Because I am not brave, showing anything outside the norm is always tricky for me. Thanks for "egging me on". You are so right that we have to allow ourselves the detours, because we never know what we may stumble upon along the way.

    I will have a great weekend, Earl. I hope you do the same.

  3. Deadlines are to be employed as they focus the mind, they make you draw a line under things and then move on.

    I'm sure that you haven't used "digital tricks", rather "digital skills". There were plenty of "famous photography heroes" that used the maximum in-camera and darkroom manipulation techniques to produce work that purveyed the message they sought to give us; why excuse what you've done? My view is that you should revel in the excitement of having explored something and achieving a successful outcome.

    There's nothing wrong with just feeling proud about what you've achieved and you should make the most of it. You used the words "tossing it out" and my experience is that this is how we work and progress. It's a way of moving on, staying motivated and finding out where we are trying to go. I really respect you for putting a body of work in the public arena and I love the image you've posted.

  4. Colin - I very much appreciate your taking the time to say all these things. I suppose I could excuse my "whininess" with all that is going on here. But, the truth is, it is just my true nature being pushed to the surface by the pressure of the real-life worries of the moment.

    In the future, I vow to substitute digital "skills" for "tricks". I know you are absolutely right about the myriad of skills that contribute to so much of the photography we admire.

    I feel as though I just got cold water thrown in my face. Or, maybe this was one of those moments we see in the movies, where one character slaps the other, says "Snap out of it!" and the character who was confused comes to his (or her) senses.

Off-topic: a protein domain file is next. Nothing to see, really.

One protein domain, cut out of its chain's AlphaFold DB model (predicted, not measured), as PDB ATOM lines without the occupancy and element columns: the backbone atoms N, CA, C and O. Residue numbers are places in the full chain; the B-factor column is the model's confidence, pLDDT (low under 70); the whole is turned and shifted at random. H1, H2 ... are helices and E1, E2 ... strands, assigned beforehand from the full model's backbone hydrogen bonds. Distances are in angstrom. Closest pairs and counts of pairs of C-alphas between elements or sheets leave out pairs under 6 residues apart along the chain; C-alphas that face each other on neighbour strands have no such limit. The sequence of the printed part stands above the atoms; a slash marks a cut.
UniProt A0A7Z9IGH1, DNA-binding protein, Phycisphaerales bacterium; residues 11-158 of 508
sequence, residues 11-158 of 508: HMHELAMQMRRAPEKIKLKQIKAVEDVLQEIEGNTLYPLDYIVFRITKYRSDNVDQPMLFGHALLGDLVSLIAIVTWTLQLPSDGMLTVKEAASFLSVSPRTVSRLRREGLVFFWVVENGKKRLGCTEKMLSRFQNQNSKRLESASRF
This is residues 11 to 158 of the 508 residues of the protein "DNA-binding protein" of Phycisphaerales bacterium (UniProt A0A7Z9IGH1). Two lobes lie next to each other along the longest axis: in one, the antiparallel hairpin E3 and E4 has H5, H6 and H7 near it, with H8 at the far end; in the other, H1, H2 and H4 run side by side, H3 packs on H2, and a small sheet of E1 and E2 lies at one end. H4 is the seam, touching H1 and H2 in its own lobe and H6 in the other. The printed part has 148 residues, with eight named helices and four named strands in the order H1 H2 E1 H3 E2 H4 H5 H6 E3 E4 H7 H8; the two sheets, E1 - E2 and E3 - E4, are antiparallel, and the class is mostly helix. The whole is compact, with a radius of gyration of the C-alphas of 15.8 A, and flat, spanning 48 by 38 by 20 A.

At any rate, I am glad you commented, Colin, and thank you for your thoughts about the image.

  5. Interesting experiment. It's always good to try new things, to expand on what you've done before. I think this one worked really well.

    I know what you mean about deadlines. I try to avoid them as much as possible...;-)

  6. PJ - Welcome! Thanks for dropping in. I appreciate your comment on the work.

    I can be extraordinarily creative when it comes to avoiding deadlines. :)

  7. Well done, Anita. This rendering shows a lot of thought and skill on your part. I would hesitate to use the word "tricks" though. I prefer "tools" because that's what they are. They can help us realize our vision and help us communicate with the audience.
    As for the pressure you face - take a moment for yourself. A deep breath. Clear your mind. Focus. And just do it.

  8. Anita: What a beautiful experiment. I love it. The action is boiled down to its simplest elements.

    I understand your feelings about Photoshop and manipulations. I like to experiment, from time to time, but for the most part, just like the 'naked' pictures and am always looking at how I can improve the shot, in camera, rather than having to do it after the fact.

    Mind you, manipulation after the fact is certainly not a bad thing. It just is. There is no right way to express yourself. As Earl said, take a detour along the way and enjoy the discoveries.

  9. Ken - I appreciate the affirmation. I have found that staying busy is helping with the stress and the worst of this will be over in a few more weeks. It's the stuff you can't do anything about that gets to you. Also, I am working on those deep breaths, believe me.

  10. Paul - I am delighted to get your comment on the experiment. Thanks.

    That desire to tell the story with the camera is strong in me, but I am discovering that I also have this powerful urge to tell stories in other ways. It appears that I have to honor both.

  11. And, I enjoy the fruits of that drive within you.

  12. Monte - What a lovely thing to say. Thank you!